Predicting the NBA's Western Conference Playoff Picture

With the NBA season nearing, we take a look at the potential Western Conference playoff picture.

With the NBA season slowly approaching, naturally we want to predict which teams we think will be successful. Success in the Western Conference, however, is not as volatile as it is in the East.

There is a clear set of teams that have distanced themselves from the pack, and the rest seem to be fighting for the last few playoff spots.

This an analytical look as to which teams will make the Western Conference Playoffs, and the order in which we project they will finish the season in the standings.

You'll notice that along with each team is their key additions and losses -- but know that the word "key" was used somewhat loosely -- and their nERD score, which is predictive of the team's ultimate winning percentage).

1. Golden State Warriors (nERD: 68.8)

Key Additions: Jason Thompson
Key Losses: David Lee

There is not much to say about the Warriors being the top contender in the West. They are the defending champs for a reason after all. Last year, they obliterated seemingly everyone during the regular season, while posting the highest win total since the 2006-07 Dallas Mavericks. During what was his MVP campaign, Stephen Curry displayed the second highest Effective Field Goal Percentage in the league despite also posting the highest Usage Rate of his career.

They retained all their key players, and while they lost David Lee, he was not very conducive to their success anyway. With Lee on the court, the Warriors' Net Rating, which measures their point differential per 100 possessions, was just 3.2. It was 13.9 with him off the court. Our algorithms project them to finish 56-26 as the NBA's best team.

2. San Antonio Spurs (65.8)

Key Additions: LaMarcus Aldridge, David West, Boban Marjanovic, Ray McCallum
Key Losses: Tiago Splitter, Marco Belinelli, Aron Baynes

It’s pretty amazing that the Spurs were able to establish a culture in which players repeatedly take less money than they are worth. Because of that, they were able to sign David West while retaining Danny Green and also adding LaMarcus Aldridge. Though Tiago Splitter had been a steady contributor to the Spurs, last year he posted career lows in both Free Throw Rate and Total Rebound Percentage, making his departure slightly easier to handle.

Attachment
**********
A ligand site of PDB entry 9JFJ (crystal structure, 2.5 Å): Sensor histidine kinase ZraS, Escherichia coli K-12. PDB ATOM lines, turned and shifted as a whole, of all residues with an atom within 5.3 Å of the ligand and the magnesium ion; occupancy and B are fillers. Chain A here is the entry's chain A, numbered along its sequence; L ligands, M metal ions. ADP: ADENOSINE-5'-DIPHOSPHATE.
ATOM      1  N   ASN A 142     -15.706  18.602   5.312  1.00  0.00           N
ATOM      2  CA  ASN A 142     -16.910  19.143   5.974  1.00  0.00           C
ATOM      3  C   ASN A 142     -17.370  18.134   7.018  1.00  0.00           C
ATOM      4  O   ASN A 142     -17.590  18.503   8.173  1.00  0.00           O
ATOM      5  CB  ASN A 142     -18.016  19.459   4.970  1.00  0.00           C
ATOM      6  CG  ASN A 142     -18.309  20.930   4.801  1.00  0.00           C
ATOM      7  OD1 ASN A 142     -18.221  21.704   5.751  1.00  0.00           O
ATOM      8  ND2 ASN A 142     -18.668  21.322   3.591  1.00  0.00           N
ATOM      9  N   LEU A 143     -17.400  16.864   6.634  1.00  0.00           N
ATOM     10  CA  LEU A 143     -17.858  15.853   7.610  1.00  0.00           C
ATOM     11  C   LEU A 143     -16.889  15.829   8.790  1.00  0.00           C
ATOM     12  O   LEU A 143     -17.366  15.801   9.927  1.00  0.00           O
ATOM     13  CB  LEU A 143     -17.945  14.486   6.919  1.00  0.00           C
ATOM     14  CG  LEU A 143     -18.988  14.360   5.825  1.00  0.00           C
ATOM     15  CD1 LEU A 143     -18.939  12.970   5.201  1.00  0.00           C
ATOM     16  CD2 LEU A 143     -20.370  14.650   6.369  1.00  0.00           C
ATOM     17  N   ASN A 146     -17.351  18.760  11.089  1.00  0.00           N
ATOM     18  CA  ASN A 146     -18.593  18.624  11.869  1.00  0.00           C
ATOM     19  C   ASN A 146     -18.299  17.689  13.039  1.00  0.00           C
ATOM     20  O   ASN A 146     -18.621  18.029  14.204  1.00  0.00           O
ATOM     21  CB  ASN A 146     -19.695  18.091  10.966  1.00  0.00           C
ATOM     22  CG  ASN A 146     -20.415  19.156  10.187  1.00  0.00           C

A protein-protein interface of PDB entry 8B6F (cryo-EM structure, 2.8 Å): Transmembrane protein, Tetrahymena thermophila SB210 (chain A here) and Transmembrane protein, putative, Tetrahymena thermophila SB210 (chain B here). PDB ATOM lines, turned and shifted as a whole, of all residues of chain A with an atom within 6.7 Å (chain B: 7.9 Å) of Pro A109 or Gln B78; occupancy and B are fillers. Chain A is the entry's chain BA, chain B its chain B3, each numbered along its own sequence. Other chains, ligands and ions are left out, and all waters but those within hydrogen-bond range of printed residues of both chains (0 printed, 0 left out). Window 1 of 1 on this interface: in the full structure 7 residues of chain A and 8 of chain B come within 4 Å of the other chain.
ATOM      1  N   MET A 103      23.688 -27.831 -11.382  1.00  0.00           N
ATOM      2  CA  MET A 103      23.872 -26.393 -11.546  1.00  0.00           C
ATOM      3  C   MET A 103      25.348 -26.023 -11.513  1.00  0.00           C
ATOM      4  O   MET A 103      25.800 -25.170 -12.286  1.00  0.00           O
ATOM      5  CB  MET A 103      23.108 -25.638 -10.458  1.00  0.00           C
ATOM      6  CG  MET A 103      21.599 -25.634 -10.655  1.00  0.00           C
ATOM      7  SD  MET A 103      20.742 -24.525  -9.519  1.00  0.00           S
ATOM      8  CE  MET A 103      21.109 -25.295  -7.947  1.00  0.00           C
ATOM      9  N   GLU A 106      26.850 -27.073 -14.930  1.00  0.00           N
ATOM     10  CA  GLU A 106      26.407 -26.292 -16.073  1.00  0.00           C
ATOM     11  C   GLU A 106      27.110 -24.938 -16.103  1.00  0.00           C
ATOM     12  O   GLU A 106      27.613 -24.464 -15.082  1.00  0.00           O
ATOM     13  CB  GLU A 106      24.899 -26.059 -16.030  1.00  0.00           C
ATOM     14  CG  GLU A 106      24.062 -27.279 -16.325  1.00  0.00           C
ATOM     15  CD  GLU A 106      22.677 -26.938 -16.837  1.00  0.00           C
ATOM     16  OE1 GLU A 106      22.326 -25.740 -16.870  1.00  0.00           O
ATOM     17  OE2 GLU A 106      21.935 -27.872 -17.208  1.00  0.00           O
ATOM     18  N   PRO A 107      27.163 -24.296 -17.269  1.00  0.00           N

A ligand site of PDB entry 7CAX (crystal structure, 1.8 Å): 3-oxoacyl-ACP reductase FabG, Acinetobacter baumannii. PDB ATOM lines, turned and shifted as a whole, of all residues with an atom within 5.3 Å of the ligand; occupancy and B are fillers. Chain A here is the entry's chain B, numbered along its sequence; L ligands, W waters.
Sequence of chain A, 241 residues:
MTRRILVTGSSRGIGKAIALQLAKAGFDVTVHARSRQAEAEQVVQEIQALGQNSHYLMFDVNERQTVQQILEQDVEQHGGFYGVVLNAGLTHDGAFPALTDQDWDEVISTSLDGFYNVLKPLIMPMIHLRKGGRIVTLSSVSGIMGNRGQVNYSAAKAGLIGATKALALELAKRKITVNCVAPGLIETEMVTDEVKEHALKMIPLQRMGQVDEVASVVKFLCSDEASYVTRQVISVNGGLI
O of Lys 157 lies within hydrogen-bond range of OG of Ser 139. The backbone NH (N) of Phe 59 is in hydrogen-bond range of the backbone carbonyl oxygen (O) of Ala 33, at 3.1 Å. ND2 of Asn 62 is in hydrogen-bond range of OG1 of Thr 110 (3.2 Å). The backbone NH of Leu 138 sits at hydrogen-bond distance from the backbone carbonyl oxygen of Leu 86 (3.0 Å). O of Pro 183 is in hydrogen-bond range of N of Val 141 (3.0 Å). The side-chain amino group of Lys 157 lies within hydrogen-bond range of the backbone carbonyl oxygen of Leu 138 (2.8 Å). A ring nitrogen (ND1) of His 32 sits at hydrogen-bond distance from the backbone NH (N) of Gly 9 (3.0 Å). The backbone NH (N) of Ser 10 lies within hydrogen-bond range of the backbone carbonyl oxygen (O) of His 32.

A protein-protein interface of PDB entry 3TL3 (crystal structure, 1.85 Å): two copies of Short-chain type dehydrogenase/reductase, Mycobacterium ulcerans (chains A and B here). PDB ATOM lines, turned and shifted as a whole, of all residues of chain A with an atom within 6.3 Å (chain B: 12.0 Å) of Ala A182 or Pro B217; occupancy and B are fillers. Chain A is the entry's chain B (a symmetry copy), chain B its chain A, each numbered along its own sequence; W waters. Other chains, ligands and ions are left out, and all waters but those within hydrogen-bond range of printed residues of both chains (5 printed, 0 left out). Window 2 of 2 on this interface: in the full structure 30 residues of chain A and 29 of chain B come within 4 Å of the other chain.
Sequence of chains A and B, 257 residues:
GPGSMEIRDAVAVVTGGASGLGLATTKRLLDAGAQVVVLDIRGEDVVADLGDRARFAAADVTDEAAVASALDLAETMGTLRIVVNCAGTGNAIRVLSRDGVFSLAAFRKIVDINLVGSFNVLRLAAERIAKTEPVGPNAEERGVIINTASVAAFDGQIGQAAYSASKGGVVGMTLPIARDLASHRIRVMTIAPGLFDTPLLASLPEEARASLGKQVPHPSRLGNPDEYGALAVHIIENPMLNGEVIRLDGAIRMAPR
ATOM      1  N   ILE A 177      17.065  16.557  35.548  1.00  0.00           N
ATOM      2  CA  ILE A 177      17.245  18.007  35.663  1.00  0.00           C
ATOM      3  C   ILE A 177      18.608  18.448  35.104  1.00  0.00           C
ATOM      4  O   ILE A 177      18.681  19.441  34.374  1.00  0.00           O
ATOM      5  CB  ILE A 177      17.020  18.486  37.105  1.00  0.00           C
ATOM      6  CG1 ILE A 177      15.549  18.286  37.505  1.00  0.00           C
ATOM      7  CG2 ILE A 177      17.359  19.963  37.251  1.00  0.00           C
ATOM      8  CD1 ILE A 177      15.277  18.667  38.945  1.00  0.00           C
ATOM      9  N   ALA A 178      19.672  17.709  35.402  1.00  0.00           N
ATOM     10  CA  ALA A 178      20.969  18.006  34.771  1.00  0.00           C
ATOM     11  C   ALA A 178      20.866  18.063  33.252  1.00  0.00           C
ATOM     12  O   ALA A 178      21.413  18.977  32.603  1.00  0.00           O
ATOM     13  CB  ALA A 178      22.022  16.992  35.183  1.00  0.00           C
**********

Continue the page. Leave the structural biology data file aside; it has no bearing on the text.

Belinelli’s presence as a floor spacer could be missed, but this has enough firepower to compensate. We project them for an Offensive Rating of 108.5, seventh in the NBA. Aldridge and West are two gifted frontcourt players, who are being added to a team that already would have been a championship contender.

3. Los Angeles Clippers (65.6)

Additions: Paul Pierce, Josh Smith, Lance Stephenson, Cole Aldrich, Wesley Johnson, Pablo Prigioni
Losses: Spencer Hawes, Matt Barnes

Just behind the Spurs are the Los Angeles Clippers. The Clippers were basically a five-man team last year, and were just one win away from the Western Conference Finals. We know how absurdly good Chris Paul and Blake Griffin are, and retaining DeAndre Jordan was essential for their title hopes, but their future hinges on their role players.

Jamal Crawford shot just under 40% last year and an even worse 36% in the playoffs. Crawford’s importance was magnified as the only player on the Clippers bench who could create shots, but they are hoping new acquisitions Paul Pierce and Lance Stephenson can help shoulder that load. Josh Smith and Cole Aldrich were also added in an attempt to provide frontcourt depth, and in this area they largely improved. Smith was actually a good defender last year holding opponents to a field goal percentage 4.2% lower than their average, and defensive frontcourt depth is something the Clippers have not had at all in the Chris Paul era. Doc Rivers said that the team might be blown up if they can’t take the next step this year, so this could be their last chance.

4. Houston Rockets (65.2)

Key Additions: Ty Lawson, Sam Dekker, Montrezl Harrell
Key Losses: Josh Smith, Pablo Prigioni, Kostas Papanikolaou

Personal issues aside, the addition of Ty Lawson to the Rockets is terrific. Fourth in the league in assist percentage last year, Lawson set up 43% of his team’s field goals while on the court, making him a great add to a team with tons of shooting and Dwight Howard. It will be interesting to see how the career 37% three point shooter handles the increase in volume of deep attempts that comes with joining the Rockets. For scope, last year he shot threes on about 22% of his attempts, whereas Patrick Beverley, who shoots 36% from deep shot 60% of his shots from beyond the arc. That’s a dramatic change in volume and it could positively affect Lawson’s middling efficiency. This team was one solid contribution away from taking the next step last season and with the addition of Lawson, along with hopefully staying healthy, James Harden might be able to usher them to the finals. The margin between the Rockets and Spurs is razor thin, based on our initial projections.

5. Oklahoma City Thunder (64.9)

Key Additions: Cameron Payne
Key Losses: Jeremy Lamb, Perry Jones III

On of the biggest keys to the Thunder's success will be the play of Enes Kanter. Kevin Durant and Russell Westbrook are both top talents in the league, Serge Ibaka is the kind of player that every team wishes it had, and Kyle Singler, Anthony Morrow and rookie Cameron Payne are all solid NBA players. The problem is that Kanter, who is now eating a lot of cap space, might not be good enough to be a major piece on a title team.